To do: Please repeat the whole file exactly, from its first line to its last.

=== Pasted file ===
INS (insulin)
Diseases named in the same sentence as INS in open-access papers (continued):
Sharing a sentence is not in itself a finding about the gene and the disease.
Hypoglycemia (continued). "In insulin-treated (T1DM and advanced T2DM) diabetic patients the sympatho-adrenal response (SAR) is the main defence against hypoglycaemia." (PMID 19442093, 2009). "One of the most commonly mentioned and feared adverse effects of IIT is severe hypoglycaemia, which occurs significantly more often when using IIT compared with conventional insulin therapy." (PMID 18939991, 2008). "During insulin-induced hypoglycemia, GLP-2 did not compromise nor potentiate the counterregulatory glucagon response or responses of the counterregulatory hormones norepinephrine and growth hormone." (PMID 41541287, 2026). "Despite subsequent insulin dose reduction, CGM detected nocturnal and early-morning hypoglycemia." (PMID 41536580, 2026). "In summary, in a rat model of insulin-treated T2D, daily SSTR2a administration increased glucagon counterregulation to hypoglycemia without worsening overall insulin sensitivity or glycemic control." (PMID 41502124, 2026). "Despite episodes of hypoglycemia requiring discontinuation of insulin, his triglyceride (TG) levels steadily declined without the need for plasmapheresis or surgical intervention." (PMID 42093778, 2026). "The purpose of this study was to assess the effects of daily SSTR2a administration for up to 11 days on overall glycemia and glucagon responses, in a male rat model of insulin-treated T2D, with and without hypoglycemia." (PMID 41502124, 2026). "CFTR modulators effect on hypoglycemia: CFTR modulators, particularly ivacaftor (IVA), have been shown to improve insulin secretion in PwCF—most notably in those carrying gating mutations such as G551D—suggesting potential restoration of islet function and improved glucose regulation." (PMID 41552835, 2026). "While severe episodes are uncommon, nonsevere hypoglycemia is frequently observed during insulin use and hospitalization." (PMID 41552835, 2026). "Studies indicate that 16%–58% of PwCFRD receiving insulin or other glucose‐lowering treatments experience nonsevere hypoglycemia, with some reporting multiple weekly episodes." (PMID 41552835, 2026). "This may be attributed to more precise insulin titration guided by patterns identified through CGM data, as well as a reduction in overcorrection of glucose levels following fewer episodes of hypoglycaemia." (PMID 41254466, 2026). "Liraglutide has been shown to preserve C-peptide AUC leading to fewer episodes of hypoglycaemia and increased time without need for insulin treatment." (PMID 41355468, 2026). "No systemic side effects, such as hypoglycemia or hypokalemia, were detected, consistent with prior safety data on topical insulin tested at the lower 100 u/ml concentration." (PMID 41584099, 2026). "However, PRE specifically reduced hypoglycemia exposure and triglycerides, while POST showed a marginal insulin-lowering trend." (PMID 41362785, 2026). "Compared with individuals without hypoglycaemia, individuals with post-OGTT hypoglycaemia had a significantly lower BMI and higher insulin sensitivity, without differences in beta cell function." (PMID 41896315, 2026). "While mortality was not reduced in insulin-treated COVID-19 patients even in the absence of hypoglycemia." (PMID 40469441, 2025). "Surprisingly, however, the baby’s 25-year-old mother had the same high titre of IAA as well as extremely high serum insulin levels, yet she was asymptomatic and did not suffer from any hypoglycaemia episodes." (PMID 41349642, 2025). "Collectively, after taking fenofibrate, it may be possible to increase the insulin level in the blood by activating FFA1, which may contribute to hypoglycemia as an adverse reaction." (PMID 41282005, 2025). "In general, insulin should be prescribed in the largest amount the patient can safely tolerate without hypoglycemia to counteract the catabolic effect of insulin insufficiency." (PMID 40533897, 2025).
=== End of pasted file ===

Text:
INS (insulin)
Diseases named in the same sentence as INS in open-access papers (continued):
Sharing a sentence is not in itself a finding about the gene and the disease.
Hypoglycemia (continued). "In insulin-treated (T1DM and advanced T2DM) diabetic patients the sympatho-adrenal response (SAR) is the main defence against hypoglycaemia." (PMID 19442093, 2009). "One of the most commonly mentioned and feared adverse effects of IIT is severe hypoglycaemia, which occurs significantly more often when using IIT compared with conventional insulin therapy." (PMID 18939991, 2008). "During insulin-induced hypoglycemia, GLP-2 did not compromise nor potentiate the counterregulatory glucagon response or responses of the counterregulatory hormones norepinephrine and growth hormone." (PMID 41541287, 2026). "Despite subsequent insulin dose reduction, CGM detected nocturnal and early-morning hypoglycemia." (PMID 41536580, 2026). "In summary, in a rat model of insulin-treated T2D, daily SSTR2a administration increased glucagon counterregulation to hypoglycemia without worsening overall insulin sensitivity or glycemic control." (PMID 41502124, 2026). "Despite episodes of hypoglycemia requiring discontinuation of insulin, his triglyceride (TG) levels steadily declined without the need for plasmapheresis or surgical intervention." (PMID 42093778, 2026). "The purpose of this study was to assess the effects of daily SSTR2a administration for up to 11 days on overall glycemia and glucagon responses, in a male rat model of insulin-treated T2D, with and without hypoglycemia." (PMID 41502124, 2026). "CFTR modulators effect on hypoglycemia: CFTR modulators, particularly ivacaftor (IVA), have been shown to improve insulin secretion in PwCF—most notably in those carrying gating mutations such as G551D—suggesting potential restoration of islet function and improved glucose regulation." (PMID 41552835, 2026). "While severe episodes are uncommon, nonsevere hypoglycemia is frequently observed during insulin use and hospitalization." (PMID 41552835, 2026). "Studies indicate that 16%–58% of PwCFRD receiving insulin or other glucose‐lowering treatments experience nonsevere hypoglycemia, with some reporting multiple weekly episodes." (PMID 41552835, 2026). "This may be attributed to more precise insulin titration guided by patterns identified through CGM data, as well as a reduction in overcorrection of glucose levels following fewer episodes of hypoglycaemia." (PMID 41254466, 2026). "Liraglutide has been shown to preserve C-peptide AUC leading to fewer episodes of hypoglycaemia and increased time without need for insulin treatment." (PMID 41355468, 2026). "No systemic side effects, such as hypoglycemia or hypokalemia, were detected, consistent with prior safety data on topical insulin tested at the lower 100 u/ml concentration." (PMID 41584099, 2026). "However, PRE specifically reduced hypoglycemia exposure and triglycerides, while POST showed a marginal insulin-lowering trend." (PMID 41362785, 2026). "Compared with individuals without hypoglycaemia, individuals with post-OGTT hypoglycaemia had a significantly lower BMI and higher insulin sensitivity, without differences in beta cell function." (PMID 41896315, 2026). "While mortality was not reduced in insulin-treated COVID-19 patients even in the absence of hypoglycemia." (PMID 40469441, 2025). "Surprisingly, however, the baby’s 25-year-old mother had the same high titre of IAA as well as extremely high serum insulin levels, yet she was asymptomatic and did not suffer from any hypoglycaemia episodes." (PMID 41349642, 2025). "Collectively, after taking fenofibrate, it may be possible to increase the insulin level in the blood by activating FFA1, which may contribute to hypoglycemia as an adverse reaction." (PMID 41282005, 2025). "In general, insulin should be prescribed in the largest amount the patient can safely tolerate without hypoglycemia to counteract the catabolic effect of insulin insufficiency." (PMID 40533897, 2025).